Ask Hank Green to tell you how people get cancer, and he’ll tell you about ants.

The video creator, science teacher, and novelist will explain how to do it Ant colonies communicate through pheromonesAnd how they are designed to pass genetic material not to the next generation of ants, but to the next generation of ants Colony. But what if one ant—call her Trent, Green suggests—became an individualist and decided to focus only on self-propagation, rather than improving the whole? Trent and his offspring would then hijack many of the other ants’ pheromone communication systems, gain more resources from the rest of the ants, and reproduce fruitfully. At some point, the colony simply won’t be able to support the ever-reproducing Trent Streams. The entire system will collapse.

Now imagine that the Trents and the ants are human cells, and you get cancer, Green explains.

The ants comparison is Hank Green’s description of cancer, which means it’s educational, funny, and delivered in a rapid-fire clip that excites him and enhances ours. It’s also one of the most memorable clips from Green’s first-ever stand-up special, Urinating outside cancer.

In May 2023, Green was diagnosed with Hodgkin’s lymphoma, a type of blood cancer. While overcoming his illness and undergoing chemotherapy, he decided to write a stand-up presentation about the experience. “And I’ll see if I’m good at it,” he says in a Behind the scenes video About private.

“There were times that were actually funny,” Green told Mashable about finding humor in his cancer journey. One moment comes to mind from his first day of chemotherapy, when Green’s nurse told him, very tactfully, that “for the next few days, nothing that comes out of you shouldn’t spread to anyone else.”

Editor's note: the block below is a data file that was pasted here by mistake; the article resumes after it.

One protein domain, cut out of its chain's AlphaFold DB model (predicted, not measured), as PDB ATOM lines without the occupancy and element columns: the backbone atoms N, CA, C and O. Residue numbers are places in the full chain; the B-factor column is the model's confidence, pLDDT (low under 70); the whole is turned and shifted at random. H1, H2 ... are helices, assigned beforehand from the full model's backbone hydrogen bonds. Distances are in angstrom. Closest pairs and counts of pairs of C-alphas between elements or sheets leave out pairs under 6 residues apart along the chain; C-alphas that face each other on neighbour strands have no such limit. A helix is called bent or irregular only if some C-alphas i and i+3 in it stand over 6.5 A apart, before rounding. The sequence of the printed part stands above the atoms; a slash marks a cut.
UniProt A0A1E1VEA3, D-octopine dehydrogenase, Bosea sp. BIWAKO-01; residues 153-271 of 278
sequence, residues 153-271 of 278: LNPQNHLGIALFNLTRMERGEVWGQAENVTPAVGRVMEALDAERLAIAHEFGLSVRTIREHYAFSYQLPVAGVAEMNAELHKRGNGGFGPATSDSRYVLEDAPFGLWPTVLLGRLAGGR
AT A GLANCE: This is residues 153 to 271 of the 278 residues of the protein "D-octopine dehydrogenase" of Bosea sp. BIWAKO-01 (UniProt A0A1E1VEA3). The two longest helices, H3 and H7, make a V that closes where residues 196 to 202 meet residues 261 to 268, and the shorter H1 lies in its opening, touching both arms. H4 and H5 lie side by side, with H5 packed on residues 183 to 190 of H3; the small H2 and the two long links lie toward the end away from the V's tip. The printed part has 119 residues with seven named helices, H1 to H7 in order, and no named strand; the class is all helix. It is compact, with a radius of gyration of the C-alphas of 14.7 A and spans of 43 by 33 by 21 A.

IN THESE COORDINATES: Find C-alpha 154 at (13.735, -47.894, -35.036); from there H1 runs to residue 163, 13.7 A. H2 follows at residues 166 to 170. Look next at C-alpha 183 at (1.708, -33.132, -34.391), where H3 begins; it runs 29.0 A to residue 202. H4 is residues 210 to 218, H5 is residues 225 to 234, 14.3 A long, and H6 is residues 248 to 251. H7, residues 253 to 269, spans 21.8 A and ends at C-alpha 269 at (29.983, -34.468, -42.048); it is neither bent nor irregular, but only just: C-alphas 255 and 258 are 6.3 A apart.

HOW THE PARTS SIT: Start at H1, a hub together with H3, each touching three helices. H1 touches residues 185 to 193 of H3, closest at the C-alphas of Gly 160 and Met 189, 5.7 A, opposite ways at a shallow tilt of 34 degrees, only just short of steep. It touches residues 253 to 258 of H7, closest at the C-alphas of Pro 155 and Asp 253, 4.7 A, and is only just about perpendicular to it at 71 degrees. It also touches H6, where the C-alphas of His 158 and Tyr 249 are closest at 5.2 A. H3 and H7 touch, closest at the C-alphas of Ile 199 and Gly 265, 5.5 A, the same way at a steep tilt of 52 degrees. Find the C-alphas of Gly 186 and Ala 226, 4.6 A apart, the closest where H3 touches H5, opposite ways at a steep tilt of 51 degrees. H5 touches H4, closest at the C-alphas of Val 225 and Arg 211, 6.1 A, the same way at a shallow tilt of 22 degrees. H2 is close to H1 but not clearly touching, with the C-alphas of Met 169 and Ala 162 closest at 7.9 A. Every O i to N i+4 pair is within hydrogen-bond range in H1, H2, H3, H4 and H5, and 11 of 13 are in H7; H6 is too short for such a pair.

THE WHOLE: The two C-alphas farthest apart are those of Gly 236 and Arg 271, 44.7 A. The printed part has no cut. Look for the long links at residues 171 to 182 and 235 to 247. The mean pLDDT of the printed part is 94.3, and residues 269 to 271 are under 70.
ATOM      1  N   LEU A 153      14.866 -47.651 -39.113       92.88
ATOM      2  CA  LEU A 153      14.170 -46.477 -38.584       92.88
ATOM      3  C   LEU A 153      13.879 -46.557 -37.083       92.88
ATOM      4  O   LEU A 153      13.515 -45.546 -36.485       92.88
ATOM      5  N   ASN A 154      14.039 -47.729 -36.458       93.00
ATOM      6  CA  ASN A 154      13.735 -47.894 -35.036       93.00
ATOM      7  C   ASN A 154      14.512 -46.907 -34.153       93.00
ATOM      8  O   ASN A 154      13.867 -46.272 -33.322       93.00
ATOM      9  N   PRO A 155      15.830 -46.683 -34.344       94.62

“When it happened, I said, ‘Oh no, I have to do stand-up!’ Green laughed. “The story is very good.”

Hank Green performs stand-up on stage in front of a blackboard covered with anatomical drawings of ants.

Hank Green performs “Pissing Out Cancer”.
Credit: The Dropout

Green recruited Missoula-based comedian Sarah Aswell to be his coach, and over the course of eight weeks (including weekly shows), he went from 10 minutes of material to 70 minutes. During this time, he sent footage of his work to comedians for honesty. comment. Among them was Sam Reich, CEO of the streaming service Dropout, which produces series such as… Game changer And Dimension 20. (Green himself played the title role Dimension 20: Mentopolis.) Reich responded and asked if Green would consider making it Urinating outside cancer Special complete with leakage. Now, off you go Dropout giftsa series of seven comedy specials — ranging from one-offs to unscripted specials — that will be released on Dropout in 2024.

Green was initially “nervous” about the prospect of opening Dropout gifts. “Dropout’s first comedy special is from a guy who’s not a comedian, he’s a TikTokker and YouTuber,” he said. “I don’t want people to feel like I’m cutting in line.”

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“I implored Hank by saying, ‘If you start this, it’s going to give a lot of attention to people with smaller followings,'” Reich told Mashable in a joint interview with Green. “Appeal to his sense of altruism is the way to Hank’s heart. That’s the way to get him to do anything.”

Another aspect of working with Dropout that appealed to Green was the opportunity to openly share his cancer journey with a much larger audience. “For the chance to [produce Pissing Out Cancer] “In a way that sounds a lot better than if I had done it myself, it would be better for the material,” he said. “If I was just doing stand-up, that would be one thing. But I actually want to pull the big dark veil off cancer and say, ‘It might not be what you imagine it is.’ It might be worse, it might be better, but you don’t have your perception of cancer and its treatment.” “Stuck in 1995.”